A quick taste of Meatless Monday
The MIAD Cafe is proud to offer options every day for not only meat eaters but also vegans and vegetarians and strive to work with everyone’s diet needs. We invite you to join us in going meatless one day a week. Meatless pizza, salad, hot entree, veggies, and grill options are served EVERY day and options with meat are served every day as well.
WHAT IS MEATLESS MONDAY?
An international movement to help people reduce their meat consumption by 15% to improve personal health and the
health of the planet. We are a non-profit initiative of The Monday Campaigns, in association with the Johns Hopkins
Bloomberg School of Public Health.
Research has shown that reducing meat intake may reduce your risk of chronic preventable conditions like cancer,
cardiovascular disease, diabetes and obesity. The occasional meatless meal can also help cut your carbon footprint
and save precious resources like fresh water and fossil fuel.
Multiple studies have shown that periodic health prompts lead to positive behavior change. Monday is the beginning
of the week, making it the perfect time to reevaluate our choices and set our intentions for the coming days. With a
Meatless Monday, you have a scheduled, recurring reminder to start your week off on a nutritious note. And if this
Monday passes you by, next week is another opportunity to focus on health!
FOR YOUR HEALTH
REDUCE HEART DISEASE
Beans, peas, nuts and seeds contain little to no saturated fats. Reducing saturated fats can help keep your cholesterol low, and cut risk of cardiovascular disease.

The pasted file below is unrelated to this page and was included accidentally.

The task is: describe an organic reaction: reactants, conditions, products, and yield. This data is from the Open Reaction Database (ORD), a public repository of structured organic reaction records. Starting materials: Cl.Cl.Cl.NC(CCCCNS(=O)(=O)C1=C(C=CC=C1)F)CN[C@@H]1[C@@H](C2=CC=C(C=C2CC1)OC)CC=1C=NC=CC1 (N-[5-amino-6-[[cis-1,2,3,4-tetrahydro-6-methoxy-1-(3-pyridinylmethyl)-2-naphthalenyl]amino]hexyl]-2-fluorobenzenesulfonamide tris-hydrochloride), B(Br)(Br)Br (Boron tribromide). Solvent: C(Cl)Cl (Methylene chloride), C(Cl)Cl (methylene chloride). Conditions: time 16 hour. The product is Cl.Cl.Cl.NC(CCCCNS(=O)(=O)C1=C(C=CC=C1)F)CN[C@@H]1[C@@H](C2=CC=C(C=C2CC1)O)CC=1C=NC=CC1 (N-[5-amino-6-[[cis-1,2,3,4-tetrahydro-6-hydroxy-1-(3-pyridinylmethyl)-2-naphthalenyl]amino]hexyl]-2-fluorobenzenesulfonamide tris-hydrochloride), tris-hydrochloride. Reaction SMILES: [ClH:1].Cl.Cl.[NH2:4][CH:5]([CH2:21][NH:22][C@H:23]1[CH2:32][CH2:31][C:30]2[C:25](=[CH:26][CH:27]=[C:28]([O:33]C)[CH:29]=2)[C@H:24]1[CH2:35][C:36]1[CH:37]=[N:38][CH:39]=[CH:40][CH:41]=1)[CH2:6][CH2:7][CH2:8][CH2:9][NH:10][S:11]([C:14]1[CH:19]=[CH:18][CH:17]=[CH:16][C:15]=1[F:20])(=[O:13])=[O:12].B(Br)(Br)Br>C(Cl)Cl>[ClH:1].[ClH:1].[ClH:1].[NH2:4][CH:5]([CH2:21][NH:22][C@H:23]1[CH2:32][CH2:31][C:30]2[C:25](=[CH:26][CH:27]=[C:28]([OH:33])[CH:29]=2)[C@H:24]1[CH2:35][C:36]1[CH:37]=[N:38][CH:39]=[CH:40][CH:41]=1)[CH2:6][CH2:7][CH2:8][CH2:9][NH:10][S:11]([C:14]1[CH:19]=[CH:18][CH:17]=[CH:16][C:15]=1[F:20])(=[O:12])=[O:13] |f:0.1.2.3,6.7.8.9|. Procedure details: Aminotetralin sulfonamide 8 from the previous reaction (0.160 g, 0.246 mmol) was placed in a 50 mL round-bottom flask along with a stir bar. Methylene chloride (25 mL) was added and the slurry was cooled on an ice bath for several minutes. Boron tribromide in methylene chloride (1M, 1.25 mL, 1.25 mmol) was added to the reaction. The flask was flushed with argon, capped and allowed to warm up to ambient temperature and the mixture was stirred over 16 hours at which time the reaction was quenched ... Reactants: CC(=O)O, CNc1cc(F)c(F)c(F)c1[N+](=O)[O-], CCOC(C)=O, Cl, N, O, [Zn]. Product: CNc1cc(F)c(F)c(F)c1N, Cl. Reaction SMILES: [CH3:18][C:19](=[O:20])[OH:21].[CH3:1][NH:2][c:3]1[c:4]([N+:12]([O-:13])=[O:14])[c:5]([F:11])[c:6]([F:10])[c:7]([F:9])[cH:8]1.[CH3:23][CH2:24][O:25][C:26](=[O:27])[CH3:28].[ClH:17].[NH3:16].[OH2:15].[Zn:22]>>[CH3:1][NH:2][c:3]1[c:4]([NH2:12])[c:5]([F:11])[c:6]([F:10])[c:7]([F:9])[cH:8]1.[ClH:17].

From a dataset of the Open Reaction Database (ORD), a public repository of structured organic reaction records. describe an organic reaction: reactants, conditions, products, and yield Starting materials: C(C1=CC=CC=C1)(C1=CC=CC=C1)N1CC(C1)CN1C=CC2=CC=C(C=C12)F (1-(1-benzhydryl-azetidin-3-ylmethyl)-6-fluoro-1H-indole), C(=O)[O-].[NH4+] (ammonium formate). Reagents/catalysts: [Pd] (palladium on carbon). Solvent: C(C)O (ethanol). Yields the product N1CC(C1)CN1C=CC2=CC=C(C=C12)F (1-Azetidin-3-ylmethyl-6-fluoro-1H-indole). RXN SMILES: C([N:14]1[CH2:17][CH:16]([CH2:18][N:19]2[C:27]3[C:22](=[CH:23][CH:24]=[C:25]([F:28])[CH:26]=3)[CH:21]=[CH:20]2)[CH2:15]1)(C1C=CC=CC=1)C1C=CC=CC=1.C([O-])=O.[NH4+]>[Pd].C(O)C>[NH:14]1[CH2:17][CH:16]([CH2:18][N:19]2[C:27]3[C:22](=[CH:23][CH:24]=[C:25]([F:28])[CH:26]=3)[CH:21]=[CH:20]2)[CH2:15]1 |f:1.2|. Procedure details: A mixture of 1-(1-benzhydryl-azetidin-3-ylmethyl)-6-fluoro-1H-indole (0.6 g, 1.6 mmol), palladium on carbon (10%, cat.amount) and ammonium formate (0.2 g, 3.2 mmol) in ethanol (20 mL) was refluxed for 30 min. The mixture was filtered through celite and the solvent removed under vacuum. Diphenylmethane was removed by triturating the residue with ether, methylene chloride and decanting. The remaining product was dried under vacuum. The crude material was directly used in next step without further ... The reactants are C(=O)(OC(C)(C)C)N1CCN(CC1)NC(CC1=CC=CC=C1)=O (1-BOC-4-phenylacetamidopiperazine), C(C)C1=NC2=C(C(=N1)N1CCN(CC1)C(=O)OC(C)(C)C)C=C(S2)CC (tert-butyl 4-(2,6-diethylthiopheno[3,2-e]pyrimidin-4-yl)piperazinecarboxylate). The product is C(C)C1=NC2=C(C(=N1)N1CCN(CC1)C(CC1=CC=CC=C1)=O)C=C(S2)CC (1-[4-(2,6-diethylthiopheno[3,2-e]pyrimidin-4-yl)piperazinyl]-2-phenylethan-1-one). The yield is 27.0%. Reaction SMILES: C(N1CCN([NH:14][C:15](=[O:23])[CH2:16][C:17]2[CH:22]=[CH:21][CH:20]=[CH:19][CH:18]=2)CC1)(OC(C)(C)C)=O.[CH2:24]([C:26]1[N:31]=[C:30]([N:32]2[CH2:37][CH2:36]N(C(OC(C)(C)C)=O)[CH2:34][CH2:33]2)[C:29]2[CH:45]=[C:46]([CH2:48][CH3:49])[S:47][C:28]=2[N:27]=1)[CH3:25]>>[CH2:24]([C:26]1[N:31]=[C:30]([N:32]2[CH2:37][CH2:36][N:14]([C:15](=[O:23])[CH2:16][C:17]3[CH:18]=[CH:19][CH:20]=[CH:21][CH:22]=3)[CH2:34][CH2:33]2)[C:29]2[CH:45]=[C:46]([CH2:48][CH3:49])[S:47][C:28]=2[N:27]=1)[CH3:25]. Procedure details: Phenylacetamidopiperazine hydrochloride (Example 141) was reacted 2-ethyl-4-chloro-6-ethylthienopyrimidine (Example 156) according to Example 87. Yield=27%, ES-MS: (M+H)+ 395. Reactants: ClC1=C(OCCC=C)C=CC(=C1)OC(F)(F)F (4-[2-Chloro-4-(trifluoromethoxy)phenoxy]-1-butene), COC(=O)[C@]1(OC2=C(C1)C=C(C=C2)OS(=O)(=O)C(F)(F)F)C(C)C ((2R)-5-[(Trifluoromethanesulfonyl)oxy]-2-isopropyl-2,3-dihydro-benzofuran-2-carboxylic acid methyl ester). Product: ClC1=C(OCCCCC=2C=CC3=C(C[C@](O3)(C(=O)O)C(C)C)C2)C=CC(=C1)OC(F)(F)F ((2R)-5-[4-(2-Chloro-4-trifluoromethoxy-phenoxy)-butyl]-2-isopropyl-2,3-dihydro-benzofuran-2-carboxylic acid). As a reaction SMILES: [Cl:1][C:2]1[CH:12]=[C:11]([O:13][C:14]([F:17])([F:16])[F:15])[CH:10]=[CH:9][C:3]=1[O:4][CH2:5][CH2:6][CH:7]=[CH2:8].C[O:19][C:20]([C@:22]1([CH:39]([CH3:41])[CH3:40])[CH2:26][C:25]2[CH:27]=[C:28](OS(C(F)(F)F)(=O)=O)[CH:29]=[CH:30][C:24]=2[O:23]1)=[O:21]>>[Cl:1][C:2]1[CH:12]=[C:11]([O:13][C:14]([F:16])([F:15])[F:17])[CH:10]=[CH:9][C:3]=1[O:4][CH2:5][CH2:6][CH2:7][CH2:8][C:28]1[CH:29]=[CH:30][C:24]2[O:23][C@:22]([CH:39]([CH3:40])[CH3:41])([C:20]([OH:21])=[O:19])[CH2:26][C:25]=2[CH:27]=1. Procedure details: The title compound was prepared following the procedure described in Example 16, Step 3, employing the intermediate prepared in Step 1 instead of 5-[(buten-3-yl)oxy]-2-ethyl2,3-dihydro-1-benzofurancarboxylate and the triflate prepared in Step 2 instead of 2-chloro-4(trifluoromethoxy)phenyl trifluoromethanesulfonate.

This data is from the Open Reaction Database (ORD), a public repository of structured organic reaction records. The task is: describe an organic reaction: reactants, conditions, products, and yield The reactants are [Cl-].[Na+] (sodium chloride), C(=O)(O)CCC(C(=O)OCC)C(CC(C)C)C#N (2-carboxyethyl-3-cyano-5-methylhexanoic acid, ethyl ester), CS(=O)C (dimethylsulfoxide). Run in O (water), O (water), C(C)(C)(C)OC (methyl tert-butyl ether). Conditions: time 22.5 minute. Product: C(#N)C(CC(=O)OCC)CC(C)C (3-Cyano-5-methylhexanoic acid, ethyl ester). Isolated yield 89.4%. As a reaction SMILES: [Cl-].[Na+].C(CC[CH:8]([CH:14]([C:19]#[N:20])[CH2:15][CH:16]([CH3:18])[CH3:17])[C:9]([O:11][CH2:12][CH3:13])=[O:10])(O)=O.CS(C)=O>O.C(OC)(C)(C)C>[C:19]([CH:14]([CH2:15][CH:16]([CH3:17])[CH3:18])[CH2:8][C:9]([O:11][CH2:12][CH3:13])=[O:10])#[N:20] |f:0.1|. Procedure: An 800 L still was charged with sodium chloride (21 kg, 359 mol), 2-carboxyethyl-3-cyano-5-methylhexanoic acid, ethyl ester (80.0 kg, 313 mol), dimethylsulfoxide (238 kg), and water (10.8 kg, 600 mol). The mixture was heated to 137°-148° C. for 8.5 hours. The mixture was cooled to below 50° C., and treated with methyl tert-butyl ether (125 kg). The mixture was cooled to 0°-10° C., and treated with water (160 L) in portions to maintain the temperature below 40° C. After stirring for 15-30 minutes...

LIMIT CANCER RISK
Hundreds of studies suggest that diets high in fruits and vegetables can reduce cancer risk. Red meat consumption is associated with colon cancer.
Research suggests that plant-based diets – particularly those low in processed meat – can reduce your risk of type 2 diabetes.
People on low-meat or vegetarian diets have significantly lower body weights and body mass indices. A plant-based diet is a great
source of fiber (absent in animal products). This makes you feel full with fewer calories, ie. lower calorie intake and less overeating.
Red and processed meat consumption is associated with increases in total mortality, cancer mortality and cardiovascular disease
IMPROVE YOUR DIET
Consuming beans or peas results in higher intakes of fiber, protein, folate, zinc, iron and magnesium with lower intakes of saturated fat and total fat.
FOR YOUR WALLET
CUT WEEKLY BUDGET
Food prices continue to rise. Current increases are especially sharp in packaged
items and meat, which require extra expenses like feed and transportation.
Forgoing meat once a week is a great way to cut the weekly budget.
CURB HEALTHCARE SPENDING
Treatment of chronic preventable diseases accounts for 70% of total U.S. healthcare spending. By reducing our risk for these conditions, we can curtail healthcare spending nationwide.
FOR OUR PLANET
REDUCE CARBON FOOTPRINT
The UN estimates the meat industry generates nearly one-fifth of the man-made
greenhouse gas emissions that accelerate climate change.
MINIMIZE WATER USAGE
The water needs of livestock are huge, far above those of vegetables or grains. An
estimated 1,800 to 2,500 gallons of water go into a single pound of beef.
REDUCE FUEL DEPENDENCE
On average, about 40 calories of fossil fuel energy go into every calorie of feed lot beef in the U.S. (compared to 2.2 calories of fossil fuel for plant-based protein)
66% of freshmen don’t consume the
recommended five servings of fruits
and vegetables a day.
50% of all students don’t get enough fiber
(25 grams a day).
60% eat too much artery-clogging
59% of students surveyed said they know
their diet has gone downhill since
they went to college.
SOURCE: 2002 LONGITUDINAL STUDY BY TUFTS UNIVERSIT